Of course they don't use git. And also they don't use SSH all changes get committed by FTP.


When I started he gave me root access and I had to clone the whole fucking thing, wich was about 2gb, via FTP.


He stumbled when I told him, that I will test all changes first on my local machine. They were used to work in production.


  • 6
    What. The. Autual. Freaking. Fuck.
  • 19
    They work on production so that no dev can deny a bug with "works on my machine". ^^
  • 3
    Wait, what?
    I'm not sure what is worse, not using a proper (and modern) version control or testing in production... I mean - how could they work previously? For (very!) small projects it may be "acceptable", but 2GB in files is not small!

    I wish you good luck.
  • 6
    @sbiewald I quit today. 😉
  • 2
    @Wombat good for you. So many people without technical backgrounds get angry when something "isn't right", there's nothing wrong whatsoever, and they refuse to give you an example of what's wrong saying "fix it".
  • 0
    What excuse could there possibly be for doing things this way?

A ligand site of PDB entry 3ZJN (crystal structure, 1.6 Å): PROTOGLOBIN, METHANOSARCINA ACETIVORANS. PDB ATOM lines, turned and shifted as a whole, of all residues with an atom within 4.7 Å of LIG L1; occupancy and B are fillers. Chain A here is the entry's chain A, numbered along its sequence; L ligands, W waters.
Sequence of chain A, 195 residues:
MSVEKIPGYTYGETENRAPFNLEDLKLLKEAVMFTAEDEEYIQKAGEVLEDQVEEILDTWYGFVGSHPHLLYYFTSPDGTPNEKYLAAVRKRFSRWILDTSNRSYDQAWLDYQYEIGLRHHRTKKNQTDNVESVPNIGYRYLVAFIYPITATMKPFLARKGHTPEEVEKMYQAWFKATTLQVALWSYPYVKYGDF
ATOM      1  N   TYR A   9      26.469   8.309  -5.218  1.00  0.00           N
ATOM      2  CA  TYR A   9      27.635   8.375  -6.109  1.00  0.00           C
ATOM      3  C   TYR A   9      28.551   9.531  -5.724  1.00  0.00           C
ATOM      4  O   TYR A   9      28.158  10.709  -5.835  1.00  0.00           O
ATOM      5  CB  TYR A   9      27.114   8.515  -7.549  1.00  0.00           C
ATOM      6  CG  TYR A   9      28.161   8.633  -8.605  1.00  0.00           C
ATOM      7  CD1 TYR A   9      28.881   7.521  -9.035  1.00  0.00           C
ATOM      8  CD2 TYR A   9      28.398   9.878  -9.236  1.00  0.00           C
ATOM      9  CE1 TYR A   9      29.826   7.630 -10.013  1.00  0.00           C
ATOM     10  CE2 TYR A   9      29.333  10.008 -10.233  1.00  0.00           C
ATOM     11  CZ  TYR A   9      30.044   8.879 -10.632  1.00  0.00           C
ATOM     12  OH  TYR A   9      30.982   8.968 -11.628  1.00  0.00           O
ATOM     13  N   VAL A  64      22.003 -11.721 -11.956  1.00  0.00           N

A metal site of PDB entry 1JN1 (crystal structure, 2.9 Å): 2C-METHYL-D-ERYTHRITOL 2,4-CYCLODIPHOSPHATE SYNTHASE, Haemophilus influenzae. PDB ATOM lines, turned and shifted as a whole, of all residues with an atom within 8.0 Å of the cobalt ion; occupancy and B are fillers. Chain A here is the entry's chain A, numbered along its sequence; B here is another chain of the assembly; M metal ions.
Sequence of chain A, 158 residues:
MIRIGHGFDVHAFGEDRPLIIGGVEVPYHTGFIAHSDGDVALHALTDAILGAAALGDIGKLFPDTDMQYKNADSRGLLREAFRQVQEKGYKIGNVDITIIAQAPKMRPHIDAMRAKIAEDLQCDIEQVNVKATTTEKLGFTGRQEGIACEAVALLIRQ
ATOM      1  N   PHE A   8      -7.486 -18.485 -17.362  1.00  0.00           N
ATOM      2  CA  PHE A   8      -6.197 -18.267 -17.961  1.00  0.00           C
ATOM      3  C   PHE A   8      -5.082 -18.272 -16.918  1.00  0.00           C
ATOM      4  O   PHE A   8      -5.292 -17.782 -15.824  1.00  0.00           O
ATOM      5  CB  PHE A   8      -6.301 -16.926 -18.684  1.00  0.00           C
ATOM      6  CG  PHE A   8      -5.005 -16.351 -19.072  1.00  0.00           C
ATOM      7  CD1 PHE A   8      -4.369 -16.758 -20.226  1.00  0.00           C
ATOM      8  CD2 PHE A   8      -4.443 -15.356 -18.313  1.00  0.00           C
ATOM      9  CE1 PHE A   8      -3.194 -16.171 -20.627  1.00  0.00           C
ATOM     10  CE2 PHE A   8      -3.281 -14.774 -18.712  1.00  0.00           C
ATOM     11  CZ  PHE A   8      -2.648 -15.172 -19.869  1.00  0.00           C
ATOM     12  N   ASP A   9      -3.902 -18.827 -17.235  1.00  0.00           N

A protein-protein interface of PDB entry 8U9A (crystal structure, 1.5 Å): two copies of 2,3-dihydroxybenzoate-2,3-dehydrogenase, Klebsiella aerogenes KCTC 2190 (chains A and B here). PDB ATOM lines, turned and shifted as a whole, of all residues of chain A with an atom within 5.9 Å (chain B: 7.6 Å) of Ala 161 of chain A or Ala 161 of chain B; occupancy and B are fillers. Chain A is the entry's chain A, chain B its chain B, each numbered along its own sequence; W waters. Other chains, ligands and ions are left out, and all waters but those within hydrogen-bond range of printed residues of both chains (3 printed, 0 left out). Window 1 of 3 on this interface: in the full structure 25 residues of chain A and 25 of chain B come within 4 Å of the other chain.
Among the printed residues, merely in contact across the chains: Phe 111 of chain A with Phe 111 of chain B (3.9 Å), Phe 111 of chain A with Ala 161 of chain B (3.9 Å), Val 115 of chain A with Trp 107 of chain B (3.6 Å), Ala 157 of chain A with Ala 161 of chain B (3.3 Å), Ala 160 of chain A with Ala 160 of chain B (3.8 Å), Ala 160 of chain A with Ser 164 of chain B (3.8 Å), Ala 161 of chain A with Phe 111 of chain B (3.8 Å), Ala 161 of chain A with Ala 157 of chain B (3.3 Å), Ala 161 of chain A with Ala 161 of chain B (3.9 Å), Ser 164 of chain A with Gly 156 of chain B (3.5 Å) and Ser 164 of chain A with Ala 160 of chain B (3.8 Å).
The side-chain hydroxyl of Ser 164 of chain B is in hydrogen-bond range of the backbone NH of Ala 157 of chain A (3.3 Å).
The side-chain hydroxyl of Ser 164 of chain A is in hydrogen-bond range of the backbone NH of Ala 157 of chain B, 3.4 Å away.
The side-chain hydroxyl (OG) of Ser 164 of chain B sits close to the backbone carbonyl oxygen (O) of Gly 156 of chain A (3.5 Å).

• 1
    @NeedsMoreDivs retarded dumbass?
  • 2
    Had about the same thing; but Dropbox and they kept projects from 10+ years around, and personal items like passports and what-not. I just don't get some people. Stay strong and try to educate or figure out a way to make it bearable.
  • 2
    @CoffeePanda in my inexperience, I did that also for a little while -- even when they were Git projects.

    I soon learned what a bad idea it was to stick Git repos in cloud-synced storage though. Easy way for repo objects to go missing.
  • 1
    Actually, adding onto the mistake of putting Git repos in Dropbox, I also discovered it makes it difficult to work in local repos if someone else is trying to do the same.

    I was the one who brought Git to the company I work at, so things were a little bumpy at first...

    Or maybe still are, but not nearly as much now.
  • 2
    Don't worry. You are not alone in the experience hehe
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